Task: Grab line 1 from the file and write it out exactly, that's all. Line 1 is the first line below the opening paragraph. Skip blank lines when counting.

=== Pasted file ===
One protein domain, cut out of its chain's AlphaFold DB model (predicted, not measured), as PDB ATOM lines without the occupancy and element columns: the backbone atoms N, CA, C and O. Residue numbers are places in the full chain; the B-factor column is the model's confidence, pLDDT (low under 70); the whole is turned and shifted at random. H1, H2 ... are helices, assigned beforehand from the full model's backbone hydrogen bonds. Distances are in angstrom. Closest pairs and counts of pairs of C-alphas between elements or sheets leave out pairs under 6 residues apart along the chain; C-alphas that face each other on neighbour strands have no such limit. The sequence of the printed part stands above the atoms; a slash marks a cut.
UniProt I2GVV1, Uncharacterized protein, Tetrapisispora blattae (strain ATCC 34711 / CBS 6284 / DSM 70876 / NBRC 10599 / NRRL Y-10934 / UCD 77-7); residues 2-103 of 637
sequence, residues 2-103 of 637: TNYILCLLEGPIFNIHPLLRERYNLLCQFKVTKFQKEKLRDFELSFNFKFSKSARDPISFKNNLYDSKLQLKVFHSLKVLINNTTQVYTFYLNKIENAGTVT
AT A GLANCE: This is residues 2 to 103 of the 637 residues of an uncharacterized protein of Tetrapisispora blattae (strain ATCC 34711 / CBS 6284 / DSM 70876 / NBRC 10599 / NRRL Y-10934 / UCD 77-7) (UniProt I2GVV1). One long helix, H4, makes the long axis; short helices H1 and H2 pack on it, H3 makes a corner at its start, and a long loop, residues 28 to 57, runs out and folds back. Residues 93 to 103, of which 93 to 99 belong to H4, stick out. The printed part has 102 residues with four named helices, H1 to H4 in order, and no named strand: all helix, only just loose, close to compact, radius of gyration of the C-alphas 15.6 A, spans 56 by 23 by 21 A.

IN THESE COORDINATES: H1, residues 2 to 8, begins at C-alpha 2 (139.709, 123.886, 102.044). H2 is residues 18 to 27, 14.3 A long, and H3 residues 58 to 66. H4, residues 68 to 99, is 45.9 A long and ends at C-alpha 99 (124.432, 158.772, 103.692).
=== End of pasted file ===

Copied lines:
UniProt I2GVV1, Uncharacterized protein, Tetrapisispora blattae (strain ATCC 34711 / CBS 6284 / DSM 70876 / NBRC 10599 / NRRL Y-10934 / UCD 77-7); residues 2-103 of 637